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Death By Monkeys 2009-04-09 03:37

Budget bass?
Hey fellas, I'm looking to purchase a cheap bass for recording and messing around on but know nothing about basses. I'm only looking to spend like $400 max seeing as I play guitar mainly and am poor as shit, but I would like to be able to lay down bass tracks on recordings I do without having to borrow someones bass guitar. Any suggestions of something that might not be complete shit? Thanks.

Requiem 2009-04-09 10:29

An Ibanez maybe?

BassBehemoth 2009-04-09 22:29

Yeah, your best bet is to buy a cheaper Ibanez or Peavey. You would also get something decent second hand for that price.

Death By Monkeys 2009-04-10 03:21

Alright, so something like this would probably be good enough then?

Wolfsherz 2009-04-10 04:37

Yup, that one oughta be real good.

Death By Monkeys 2009-04-10 04:51

Cool, I'll go check that one out then. Thanks guys.

blitz906 2009-04-14 04:16

Yeah that one looks pretty good. From what I've heard Ibanez make pretty solid instruments. If you're ever unsure of the quality, just go to the Musicians Friend website, look up the particular model you want to know about, and you can read reviews that other customers have left about that item.

Good luck :beer:

oddball 2011-06-13 05:31

I would go Ibanez or cort , for sure im very happy with my Ibanez ($500)

Gomli 2011-06-13 07:56

Dead thread resurrection Pt.683 :lhdevil:

oddball 2011-06-16 17:19


Wolfsherz 2011-06-16 21:45

And now to selfwhore and make this thread useful to lurkers!

Originally Posted by Wolfsherz

A-series or B-series.

I just tested some of them out for fun, in the end I've been playing on all sorts of them for over 2 hours.

Seriously, their quality blew me away. Low-low action (also with the B4 which came right out of the box, B4 is probably THE best bass I've ever played in its league, better than any Ibanez I've ever laid hands on), good and usable pre-amp, and nice finishes.
Also, the woods resonated real good, especially on the A-series and Masterbuild series.

Artisan B4 series

This was about the lowest price-class model I've tested there, with good all-round specs and a fancy pre-amp with nifty active/passive-switch.
Of course active would be where it's at, with it's HOT output and "touchiness", which can easily be neutralised with the pickup-mixer (which is very accurate).

But it was suprisingly easy to get a full and rich tone out of it in passive-mode, easier than on my Warwick even, which is dare I say a top-of-the-line bass, but on that one passive-mode is more of a lifesaver-function when the battery's dead. Still, impressive fact.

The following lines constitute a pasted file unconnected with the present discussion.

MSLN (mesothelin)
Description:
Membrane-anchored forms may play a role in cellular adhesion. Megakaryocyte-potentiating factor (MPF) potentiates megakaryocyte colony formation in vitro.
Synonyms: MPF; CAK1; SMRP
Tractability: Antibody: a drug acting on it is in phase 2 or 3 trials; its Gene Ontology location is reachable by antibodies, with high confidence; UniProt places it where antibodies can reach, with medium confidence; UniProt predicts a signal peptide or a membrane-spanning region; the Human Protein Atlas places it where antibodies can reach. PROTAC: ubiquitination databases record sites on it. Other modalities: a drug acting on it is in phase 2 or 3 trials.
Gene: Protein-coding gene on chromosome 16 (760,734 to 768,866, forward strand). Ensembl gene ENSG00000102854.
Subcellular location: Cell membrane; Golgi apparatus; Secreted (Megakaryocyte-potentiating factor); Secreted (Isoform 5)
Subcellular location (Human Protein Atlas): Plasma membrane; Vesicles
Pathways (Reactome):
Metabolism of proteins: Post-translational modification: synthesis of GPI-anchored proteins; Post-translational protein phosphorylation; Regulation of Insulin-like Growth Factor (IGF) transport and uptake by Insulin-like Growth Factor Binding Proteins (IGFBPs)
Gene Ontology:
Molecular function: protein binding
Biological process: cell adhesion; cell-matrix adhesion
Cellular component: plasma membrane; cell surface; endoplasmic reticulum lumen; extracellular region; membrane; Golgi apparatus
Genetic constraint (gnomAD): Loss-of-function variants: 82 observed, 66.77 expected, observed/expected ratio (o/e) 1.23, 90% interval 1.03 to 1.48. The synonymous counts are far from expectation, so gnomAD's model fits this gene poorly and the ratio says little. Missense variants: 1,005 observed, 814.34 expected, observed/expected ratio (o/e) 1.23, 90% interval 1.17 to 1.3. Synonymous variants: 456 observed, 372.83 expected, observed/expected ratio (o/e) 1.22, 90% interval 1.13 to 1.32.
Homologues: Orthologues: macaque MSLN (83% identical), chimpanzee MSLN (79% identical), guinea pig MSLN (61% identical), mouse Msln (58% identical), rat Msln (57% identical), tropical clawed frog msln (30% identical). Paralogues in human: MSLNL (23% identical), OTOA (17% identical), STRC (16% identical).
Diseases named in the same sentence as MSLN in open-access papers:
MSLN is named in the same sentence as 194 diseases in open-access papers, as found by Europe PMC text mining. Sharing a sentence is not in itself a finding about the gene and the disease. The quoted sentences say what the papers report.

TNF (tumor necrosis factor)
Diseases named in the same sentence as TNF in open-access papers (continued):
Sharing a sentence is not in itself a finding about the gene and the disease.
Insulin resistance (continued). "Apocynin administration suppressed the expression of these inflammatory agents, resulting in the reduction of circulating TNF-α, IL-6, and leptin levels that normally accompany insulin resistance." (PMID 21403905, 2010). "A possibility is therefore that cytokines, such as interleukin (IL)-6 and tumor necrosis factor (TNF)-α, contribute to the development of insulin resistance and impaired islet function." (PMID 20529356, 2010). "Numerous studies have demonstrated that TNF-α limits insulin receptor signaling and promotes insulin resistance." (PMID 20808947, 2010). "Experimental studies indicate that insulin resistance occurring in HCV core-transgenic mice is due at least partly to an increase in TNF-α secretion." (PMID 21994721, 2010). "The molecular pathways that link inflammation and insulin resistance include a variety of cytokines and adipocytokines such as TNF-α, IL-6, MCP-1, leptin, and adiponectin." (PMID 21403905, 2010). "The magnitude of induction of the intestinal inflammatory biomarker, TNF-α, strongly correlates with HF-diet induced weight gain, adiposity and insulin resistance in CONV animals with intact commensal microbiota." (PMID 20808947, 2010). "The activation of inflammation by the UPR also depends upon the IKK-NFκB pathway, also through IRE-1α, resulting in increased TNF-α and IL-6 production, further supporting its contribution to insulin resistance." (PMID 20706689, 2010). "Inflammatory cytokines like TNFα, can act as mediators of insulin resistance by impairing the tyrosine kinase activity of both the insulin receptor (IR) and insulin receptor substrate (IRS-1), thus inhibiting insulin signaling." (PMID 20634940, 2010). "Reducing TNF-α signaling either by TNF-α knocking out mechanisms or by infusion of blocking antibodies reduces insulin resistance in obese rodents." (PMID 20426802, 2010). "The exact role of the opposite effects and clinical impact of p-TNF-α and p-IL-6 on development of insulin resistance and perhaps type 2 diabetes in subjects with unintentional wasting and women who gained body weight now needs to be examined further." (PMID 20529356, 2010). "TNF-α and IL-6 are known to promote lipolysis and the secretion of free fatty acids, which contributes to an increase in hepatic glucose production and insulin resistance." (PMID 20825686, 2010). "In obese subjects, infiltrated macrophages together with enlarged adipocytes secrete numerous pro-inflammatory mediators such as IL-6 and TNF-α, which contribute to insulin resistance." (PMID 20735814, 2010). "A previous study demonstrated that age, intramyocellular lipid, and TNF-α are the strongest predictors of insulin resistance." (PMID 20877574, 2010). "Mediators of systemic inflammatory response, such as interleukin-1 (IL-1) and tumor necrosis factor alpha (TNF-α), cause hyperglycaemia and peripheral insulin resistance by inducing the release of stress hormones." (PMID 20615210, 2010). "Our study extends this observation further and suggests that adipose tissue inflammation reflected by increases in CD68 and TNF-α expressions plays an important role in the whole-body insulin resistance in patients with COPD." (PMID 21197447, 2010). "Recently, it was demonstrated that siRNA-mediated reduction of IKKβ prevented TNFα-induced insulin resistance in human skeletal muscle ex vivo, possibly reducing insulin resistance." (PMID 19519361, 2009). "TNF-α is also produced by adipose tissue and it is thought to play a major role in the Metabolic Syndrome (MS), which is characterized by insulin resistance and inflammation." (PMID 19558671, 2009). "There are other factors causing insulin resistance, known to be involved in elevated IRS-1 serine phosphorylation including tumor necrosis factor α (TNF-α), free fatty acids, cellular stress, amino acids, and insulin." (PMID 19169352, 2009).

Yes, rich really is the word you need when describing these electronics. A nice, and especially full tone, but not at all "boomy", and with the pickup mixer you can instantly make your tone sharper (bridge pickup) or more rounded (neck pickup), with the 3-band EQ allowing you to expand on the sound you get out of the mixer.

The bass itself felt sturdy, and to me appeared as very light-weight, but once again, this might be because I'm used to play on a XX-pound Warwick.
Actually, I don't like playing on light-basses, I find comfort and especially trust in heavy woods, but still, this bass didn't seem to dent easily at all.

The wood would be Mahogany, which adds to the punchiness of the sound, but doesn't/didn't really colour the sound in another way, which is just fine.

The hardware was good quality aswell, with Hipshot-tuners and the same bridge ESP-models have, I can't name it, but it gives a whole lot of added sustain.

The price should range between €550 and €600


My experience with the Artisan A4-series was after the B4, so it might have been a bit underwhelming after the mid-class revelation the B4 was.

The difference between A- and B-series are actually just "some body-features", like neck-through construction. Electronics were the same (Bartolini MK-1 pickups). It was actually just the upgraded version of the B4, but the added features were enough to go with the A-series if you'd have the money.

Should sell for about €750-€850


The most expensive model there was the Masterpiece ABMP-1, which can be considered their prestige-series. I'll give you a moment to look at its finish.

Mmmm-m what woods.
That would be a maple body with poplar burl top. Maple-bodies can sound a bit flat, but the poplar burl top with its incredible resonance fully compensates that.
The neck is a 5-piece Maple/Wenge one, and Warwick uses weng้ wood a lot, cause it adds a distinct 'growl' to the tone.

So in this series, it's obvious the sound doesn't only or mainly come from the electronics, but that the woods colour the tone aswell.

The pickups are different to the other Cort-series aswell, being Seymour Duncans, SJB-3 (the jazz pickup) and SMB4 (the humbucker).

Now the configuration may seem like it's fixated almost solely on the growl (J) and hot output (HB) kind of sound, and yes, it does this with class. But once again it's amazing how usable the pre-amp was. Just a couble of turns on the pickup-mixer, the treble and the mid, and you get a much more neutral and smoothe-sound.

And what remained was still a very clear sound, whereas most if not all 3-band EQ's I tried left you with a much less defined and even muddy sound if not everything on the pre-amp was turned to 100%

Now, the A4 and B4 both were exceptional examples of playability by themselves, with low low action, no fret buzz and "tight" feeling strings, but somehow this masterbuild-series still took it up a notch, I can't put my finger on exactly how or why, but it was very, VERY comfortable, almost bizzarrely so. Played like a dream, really.

This one went for €1080 in our store.

So yeah, long story short, OP: Cort B4 would be good.

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